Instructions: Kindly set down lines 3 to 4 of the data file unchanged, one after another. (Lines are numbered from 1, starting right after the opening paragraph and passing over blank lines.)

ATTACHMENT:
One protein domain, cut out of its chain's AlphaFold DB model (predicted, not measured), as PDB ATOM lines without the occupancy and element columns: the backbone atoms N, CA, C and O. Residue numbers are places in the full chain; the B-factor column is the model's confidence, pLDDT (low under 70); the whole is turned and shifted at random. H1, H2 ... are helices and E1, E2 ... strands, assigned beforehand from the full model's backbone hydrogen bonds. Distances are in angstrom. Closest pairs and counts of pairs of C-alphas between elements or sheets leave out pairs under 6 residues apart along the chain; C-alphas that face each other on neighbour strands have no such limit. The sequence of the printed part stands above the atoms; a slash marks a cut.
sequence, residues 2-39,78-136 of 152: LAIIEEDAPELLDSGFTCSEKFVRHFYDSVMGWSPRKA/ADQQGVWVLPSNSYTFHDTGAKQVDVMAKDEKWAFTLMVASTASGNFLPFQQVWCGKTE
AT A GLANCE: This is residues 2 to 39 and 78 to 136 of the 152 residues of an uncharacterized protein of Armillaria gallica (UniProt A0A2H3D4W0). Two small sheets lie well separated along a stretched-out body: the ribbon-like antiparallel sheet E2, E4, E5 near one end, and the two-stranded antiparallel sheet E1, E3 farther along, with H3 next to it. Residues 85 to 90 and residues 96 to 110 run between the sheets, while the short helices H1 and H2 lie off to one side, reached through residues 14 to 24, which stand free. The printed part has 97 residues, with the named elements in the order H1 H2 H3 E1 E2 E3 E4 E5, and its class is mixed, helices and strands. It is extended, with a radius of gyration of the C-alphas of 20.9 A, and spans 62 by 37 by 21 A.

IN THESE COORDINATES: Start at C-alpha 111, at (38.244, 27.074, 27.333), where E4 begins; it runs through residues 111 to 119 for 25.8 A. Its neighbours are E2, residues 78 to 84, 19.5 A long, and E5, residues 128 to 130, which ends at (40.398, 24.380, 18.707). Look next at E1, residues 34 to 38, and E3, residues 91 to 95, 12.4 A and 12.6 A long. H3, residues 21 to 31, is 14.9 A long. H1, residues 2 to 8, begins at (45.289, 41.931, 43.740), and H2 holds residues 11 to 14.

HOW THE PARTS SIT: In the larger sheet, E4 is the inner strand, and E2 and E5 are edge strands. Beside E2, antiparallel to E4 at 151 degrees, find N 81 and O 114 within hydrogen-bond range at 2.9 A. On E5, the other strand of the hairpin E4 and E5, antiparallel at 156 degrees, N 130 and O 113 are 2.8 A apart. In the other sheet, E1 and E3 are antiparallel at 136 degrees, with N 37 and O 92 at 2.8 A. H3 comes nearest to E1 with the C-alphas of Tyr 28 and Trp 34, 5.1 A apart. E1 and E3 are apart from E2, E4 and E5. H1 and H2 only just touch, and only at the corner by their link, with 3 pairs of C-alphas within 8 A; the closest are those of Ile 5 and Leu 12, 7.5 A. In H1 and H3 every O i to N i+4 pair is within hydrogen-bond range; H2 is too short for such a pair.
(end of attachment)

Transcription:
IN THESE COORDINATES: Start at C-alpha 111, at (38.244, 27.074, 27.333), where E4 begins; it runs through residues 111 to 119 for 25.8 A. Its neighbours are E2, residues 78 to 84, 19.5 A long, and E5, residues 128 to 130, which ends at (40.398, 24.380, 18.707). Look next at E1, residues 34 to 38, and E3, residues 91 to 95, 12.4 A and 12.6 A long. H3, residues 21 to 31, is 14.9 A long. H1, residues 2 to 8, begins at (45.289, 41.931, 43.740), and H2 holds residues 11 to 14.

HOW THE PARTS SIT: In the larger sheet, E4 is the inner strand, and E2 and E5 are edge strands. Beside E2, antiparallel to E4 at 151 degrees, find N 81 and O 114 within hydrogen-bond range at 2.9 A. On E5, the other strand of the hairpin E4 and E5, antiparallel at 156 degrees, N 130 and O 113 are 2.8 A apart. In the other sheet, E1 and E3 are antiparallel at 136 degrees, with N 37 and O 92 at 2.8 A. H3 comes nearest to E1 with the C-alphas of Tyr 28 and Trp 34, 5.1 A apart. E1 and E3 are apart from E2, E4 and E5. H1 and H2 only just touch, and only at the corner by their link, with 3 pairs of C-alphas within 8 A; the closest are those of Ile 5 and Leu 12, 7.5 A. In H1 and H3 every O i to N i+4 pair is within hydrogen-bond range; H2 is too short for such a pair.